Eliminate all desserts


For a while at least, curb the desserts. Desserts and salt are your number one enemies toward weight-loss and should be avoided. If you must indulge, try a small piece of dark chocolate, which has significantly lower calories than flour-based desserts as well as beneficial antioxidants called flavonoids, which stimulates endorphin production. Snack on small amounts of cheese and green apple slices (dipped in dark chocolate if you must have something sweet) throughout the day when you get a sugar craving. Surprisingly small amounts of treats are needed to squelch cravings.


Exercise, stretch, walk


Movement is a necessary component of weight loss. There are such a wide variety of exercises available that your greatest difficulty will be choosing which one you’ll commit to. One need not join a gym to work out regularly; walking 20-30 minutes every other day is a great start, which can be increased to a daily routine. Stretching is a wonderful activity and gets the metabolism revved up in the morning. Stretching also increases flexibility and improves posture. Though running is an extremely effective calorie burner and post-holiday fat-reducer, there are other “fun” exercises you can do if running is not your thing: dancing in your living room to your favorite songs, recording popular exercise programs from FitTV on your dvr (many offer strength training, cardio and core routines), playing football or frisbee with your kids, even hiking if the weather offers a sunny winter day.


Eat at home


Restaurant eating will only exacerbate the damage caused by holiday excess. Eating at home and eating fresh ingredients that you prepare yourself will insure exactly what’s going into your food. In this way, you can keep salt and additives to a minimum. Salads don’t have to be boring–you can create any meal you usually love and substitute salad for the bread (Taco Salad, Cobb Salad with Egg and Avocado, Grilled Chicken Salad, Tuna Fish on Salad, Hamburger salad, etc.). Use Romaine lettuce and or fresh spinach for added nutrients. Keep portions small and drink water after your meal to trick your fullness-factor.


Eat fruit


Fruit is an excellent weapon to combat the post-holiday bulge. The best way to insure you’ll actually eat fruit (which is not nearly as exciting as those cookies you have left over) is to ditch leftover cookies immediately and buy fruit and keep it where you can see it. Naturally, buy fruit you actually like and know you’ll eat. You can make fruit smoothies easily and quickly by combining ice, orange juice and fruit of choice (mangos, strawberries, watermelon, cantaloupe, etc) in a blender for a quick and delicious pre-breakfast or post-dinner treat. Bananas contain a lot of sugar, so use moderately.


Nix the sugar and flour


Sugar started the problem, so now it’s time to say goodbye. Sugar as well as white flour products will be a detriment to your trimming and slimming efforts. There are new sweeteners you can use such as Truvia (which is made from the stevia leaf), pure stevia, Succanat (non-refined cane sugar) or even honey. Flour products should contain whole wheat as opposed to bleached or unbleached. Whole wheat products are rich in fiber, which aid digestion, and are made from complex carbohydrates which are considered the “good” carbs.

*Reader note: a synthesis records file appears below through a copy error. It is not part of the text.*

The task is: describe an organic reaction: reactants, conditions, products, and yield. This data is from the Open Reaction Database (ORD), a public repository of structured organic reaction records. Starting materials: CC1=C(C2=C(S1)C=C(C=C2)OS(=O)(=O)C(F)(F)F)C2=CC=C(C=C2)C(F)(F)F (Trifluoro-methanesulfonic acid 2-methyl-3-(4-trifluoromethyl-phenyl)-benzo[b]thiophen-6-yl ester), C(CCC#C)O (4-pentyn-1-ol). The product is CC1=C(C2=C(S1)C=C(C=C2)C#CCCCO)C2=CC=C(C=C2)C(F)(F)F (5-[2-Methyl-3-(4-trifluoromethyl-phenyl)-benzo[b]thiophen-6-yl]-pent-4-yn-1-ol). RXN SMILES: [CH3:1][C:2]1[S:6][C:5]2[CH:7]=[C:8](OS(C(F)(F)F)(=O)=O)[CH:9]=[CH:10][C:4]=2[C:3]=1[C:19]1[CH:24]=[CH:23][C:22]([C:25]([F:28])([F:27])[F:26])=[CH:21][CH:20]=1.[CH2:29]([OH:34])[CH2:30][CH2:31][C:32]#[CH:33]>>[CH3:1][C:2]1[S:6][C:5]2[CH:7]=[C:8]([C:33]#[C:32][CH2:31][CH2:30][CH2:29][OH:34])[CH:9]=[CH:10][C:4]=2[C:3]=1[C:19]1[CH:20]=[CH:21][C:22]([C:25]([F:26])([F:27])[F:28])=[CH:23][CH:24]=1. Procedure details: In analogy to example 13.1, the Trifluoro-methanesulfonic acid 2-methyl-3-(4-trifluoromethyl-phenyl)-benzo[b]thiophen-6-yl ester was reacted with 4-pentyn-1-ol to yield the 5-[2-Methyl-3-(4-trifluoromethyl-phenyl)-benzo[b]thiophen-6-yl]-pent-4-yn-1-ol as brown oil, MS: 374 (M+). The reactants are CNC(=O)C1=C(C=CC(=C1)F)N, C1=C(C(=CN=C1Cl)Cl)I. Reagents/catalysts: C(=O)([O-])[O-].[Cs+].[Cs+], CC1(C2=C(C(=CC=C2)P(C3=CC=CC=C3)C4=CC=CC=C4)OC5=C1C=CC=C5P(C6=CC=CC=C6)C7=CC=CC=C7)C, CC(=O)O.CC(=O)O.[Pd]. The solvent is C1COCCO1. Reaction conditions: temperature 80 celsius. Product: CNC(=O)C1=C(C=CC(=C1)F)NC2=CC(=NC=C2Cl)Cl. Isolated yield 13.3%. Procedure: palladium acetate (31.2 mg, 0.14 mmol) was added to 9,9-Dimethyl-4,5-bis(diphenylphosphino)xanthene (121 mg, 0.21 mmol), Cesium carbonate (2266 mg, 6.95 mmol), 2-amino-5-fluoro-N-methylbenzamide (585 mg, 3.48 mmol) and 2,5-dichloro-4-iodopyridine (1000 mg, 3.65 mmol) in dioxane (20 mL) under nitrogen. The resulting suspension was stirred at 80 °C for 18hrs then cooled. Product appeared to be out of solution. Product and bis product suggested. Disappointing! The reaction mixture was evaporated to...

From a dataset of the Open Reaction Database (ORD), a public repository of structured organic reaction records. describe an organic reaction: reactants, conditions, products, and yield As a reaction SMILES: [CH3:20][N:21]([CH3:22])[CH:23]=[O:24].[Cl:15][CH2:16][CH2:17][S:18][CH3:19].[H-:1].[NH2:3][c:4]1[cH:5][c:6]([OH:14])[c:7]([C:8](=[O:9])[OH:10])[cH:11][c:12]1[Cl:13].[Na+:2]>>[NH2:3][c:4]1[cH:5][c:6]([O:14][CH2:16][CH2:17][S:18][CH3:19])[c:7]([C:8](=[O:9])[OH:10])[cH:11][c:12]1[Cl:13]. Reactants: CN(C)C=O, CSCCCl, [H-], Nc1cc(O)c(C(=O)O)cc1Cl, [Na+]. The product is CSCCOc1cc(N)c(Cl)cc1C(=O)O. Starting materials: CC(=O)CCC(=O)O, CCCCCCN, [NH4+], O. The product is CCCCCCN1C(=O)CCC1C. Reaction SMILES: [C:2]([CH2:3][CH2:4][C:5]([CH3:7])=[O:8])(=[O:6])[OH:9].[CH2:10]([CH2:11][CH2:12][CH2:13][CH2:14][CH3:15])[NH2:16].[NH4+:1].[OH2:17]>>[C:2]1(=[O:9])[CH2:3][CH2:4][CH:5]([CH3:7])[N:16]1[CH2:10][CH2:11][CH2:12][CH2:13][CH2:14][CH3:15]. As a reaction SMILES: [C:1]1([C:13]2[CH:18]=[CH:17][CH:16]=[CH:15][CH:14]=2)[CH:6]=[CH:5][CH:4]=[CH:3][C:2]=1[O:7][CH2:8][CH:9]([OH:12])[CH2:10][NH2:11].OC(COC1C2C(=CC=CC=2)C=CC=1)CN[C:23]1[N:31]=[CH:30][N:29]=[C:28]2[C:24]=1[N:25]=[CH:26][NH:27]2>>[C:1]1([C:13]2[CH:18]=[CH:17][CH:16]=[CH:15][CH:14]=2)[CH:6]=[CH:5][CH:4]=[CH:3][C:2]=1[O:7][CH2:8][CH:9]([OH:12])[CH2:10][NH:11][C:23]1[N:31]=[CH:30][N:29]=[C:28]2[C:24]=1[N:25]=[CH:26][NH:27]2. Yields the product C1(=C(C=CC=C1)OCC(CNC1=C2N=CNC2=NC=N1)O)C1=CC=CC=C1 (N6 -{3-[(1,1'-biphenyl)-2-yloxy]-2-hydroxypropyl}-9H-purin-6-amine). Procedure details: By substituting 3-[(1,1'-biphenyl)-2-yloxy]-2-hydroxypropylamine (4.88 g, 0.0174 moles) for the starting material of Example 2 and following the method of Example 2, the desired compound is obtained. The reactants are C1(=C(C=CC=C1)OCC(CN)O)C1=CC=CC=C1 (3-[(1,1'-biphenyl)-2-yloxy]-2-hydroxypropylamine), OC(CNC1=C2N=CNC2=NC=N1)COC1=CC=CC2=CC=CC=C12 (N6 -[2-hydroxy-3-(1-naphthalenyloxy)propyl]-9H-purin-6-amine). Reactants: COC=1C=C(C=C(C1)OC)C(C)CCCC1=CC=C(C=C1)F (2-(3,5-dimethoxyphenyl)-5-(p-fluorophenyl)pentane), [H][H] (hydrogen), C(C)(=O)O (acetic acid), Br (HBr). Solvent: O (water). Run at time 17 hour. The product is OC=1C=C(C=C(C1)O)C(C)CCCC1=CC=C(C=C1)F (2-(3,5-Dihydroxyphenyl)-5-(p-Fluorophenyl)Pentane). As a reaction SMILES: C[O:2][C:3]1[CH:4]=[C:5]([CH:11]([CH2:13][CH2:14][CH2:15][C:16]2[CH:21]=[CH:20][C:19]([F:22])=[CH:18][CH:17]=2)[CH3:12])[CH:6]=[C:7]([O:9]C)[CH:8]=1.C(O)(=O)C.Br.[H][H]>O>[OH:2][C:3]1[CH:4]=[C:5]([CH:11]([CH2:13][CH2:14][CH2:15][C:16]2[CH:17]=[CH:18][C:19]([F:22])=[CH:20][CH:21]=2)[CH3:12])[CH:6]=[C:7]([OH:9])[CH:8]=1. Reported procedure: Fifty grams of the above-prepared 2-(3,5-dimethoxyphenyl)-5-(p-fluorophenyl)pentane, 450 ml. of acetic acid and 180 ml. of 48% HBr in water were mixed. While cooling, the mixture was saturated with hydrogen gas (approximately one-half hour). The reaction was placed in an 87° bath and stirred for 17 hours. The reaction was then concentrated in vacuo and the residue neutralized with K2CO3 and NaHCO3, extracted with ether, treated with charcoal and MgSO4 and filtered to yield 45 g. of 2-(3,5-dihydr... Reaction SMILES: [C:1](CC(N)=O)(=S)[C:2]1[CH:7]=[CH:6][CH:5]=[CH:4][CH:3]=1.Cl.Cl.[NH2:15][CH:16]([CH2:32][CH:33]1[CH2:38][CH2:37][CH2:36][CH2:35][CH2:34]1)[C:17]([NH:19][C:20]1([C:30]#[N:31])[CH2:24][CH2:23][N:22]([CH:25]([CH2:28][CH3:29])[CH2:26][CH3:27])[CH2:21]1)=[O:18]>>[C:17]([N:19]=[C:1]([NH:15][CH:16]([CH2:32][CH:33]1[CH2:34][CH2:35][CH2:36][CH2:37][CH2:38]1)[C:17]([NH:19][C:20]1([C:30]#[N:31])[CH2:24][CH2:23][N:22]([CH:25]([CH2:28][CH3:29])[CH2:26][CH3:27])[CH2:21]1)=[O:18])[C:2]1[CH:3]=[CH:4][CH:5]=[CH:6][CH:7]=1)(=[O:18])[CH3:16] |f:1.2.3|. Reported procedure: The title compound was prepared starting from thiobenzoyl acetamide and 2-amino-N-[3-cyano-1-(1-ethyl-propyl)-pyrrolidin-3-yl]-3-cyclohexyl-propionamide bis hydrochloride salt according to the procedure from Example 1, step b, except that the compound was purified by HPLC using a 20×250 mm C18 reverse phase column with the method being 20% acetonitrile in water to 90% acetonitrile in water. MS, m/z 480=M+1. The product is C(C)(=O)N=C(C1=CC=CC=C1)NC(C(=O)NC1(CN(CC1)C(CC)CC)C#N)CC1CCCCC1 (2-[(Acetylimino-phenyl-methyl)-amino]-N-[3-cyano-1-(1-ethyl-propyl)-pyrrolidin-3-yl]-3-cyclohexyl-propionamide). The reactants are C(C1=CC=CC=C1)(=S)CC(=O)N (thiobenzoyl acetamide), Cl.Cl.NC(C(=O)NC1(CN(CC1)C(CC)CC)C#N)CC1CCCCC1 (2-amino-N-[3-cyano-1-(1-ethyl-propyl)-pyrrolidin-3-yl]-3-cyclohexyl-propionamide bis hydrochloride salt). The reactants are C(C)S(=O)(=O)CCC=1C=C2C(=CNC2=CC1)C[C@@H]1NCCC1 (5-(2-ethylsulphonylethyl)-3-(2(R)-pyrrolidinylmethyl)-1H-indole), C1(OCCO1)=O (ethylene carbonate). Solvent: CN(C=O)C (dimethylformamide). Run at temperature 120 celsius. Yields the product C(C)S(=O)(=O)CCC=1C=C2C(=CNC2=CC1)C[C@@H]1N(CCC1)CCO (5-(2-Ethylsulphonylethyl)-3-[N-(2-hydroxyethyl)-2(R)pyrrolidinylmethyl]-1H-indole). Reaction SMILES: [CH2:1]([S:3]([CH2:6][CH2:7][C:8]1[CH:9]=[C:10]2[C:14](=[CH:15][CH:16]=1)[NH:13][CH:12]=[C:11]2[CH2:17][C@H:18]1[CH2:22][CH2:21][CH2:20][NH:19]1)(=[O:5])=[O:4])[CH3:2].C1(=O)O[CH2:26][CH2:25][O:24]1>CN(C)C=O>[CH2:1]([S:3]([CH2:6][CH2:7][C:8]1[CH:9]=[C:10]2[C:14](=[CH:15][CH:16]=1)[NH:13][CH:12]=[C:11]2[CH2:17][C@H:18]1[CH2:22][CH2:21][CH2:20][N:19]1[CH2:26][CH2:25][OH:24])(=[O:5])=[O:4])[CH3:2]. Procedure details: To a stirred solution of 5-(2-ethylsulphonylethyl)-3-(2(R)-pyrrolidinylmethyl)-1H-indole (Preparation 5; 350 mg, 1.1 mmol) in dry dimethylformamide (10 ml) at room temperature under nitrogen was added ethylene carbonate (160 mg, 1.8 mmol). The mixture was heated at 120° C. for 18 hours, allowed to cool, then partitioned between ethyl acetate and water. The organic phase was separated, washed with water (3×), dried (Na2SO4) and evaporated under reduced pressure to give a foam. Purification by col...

Set goals and reward yourself


Don’t try to lose all your weight at once. If you gained ten pounds over the holidays, set 2-3 pound goals and reward yourself with a small “treat”, preferably a non-food indulgence. Or, you can treat yourself with a very small bowl of ice-cream. Remember to get right back on track until your next 2-3 pound goal. Keeping your goals small and reachable will ensure greater success and motivation to stay on your slimming course until your final goal weight is achieved. Expect small fluctuations in weight: you might lose 3 pounds the first week and gain a pound back, this is normal. Stick to your plan, and in no time you should see your holiday “excess” come and go as quickly as the holidays did.


Labels: 7 Surefire Ways to Shed Those Holiday Pounds

A 100-Year History of Advertising

“A mediated communication intended for mass persuasion. Culturally, advertising manipulates selected words, images and symbols to create a favorable impression for a product or service.” Johnston

Advertising has always been the primordial communication design, driven to influence “consumer behavior”. Advertising as a venue found its roots during the Industrial growth period of the 1880’s. Between 1920 and 1929, America became a full-fledged “consumer society” and as a result became heavily dependent on advertising through many mediums. Magazines are one of the venues used by corporate American conglomerates to bring their goods to the end user and into American homes. Advertising companies began appearing and offering their services to corporate America due to the fast growing complex business of advertising. Print advertising ranged from simple posters to catalogs, circulars, sales notices, price lists, junk mail and most significantly, newspapers, as these were ALL cheap to produce.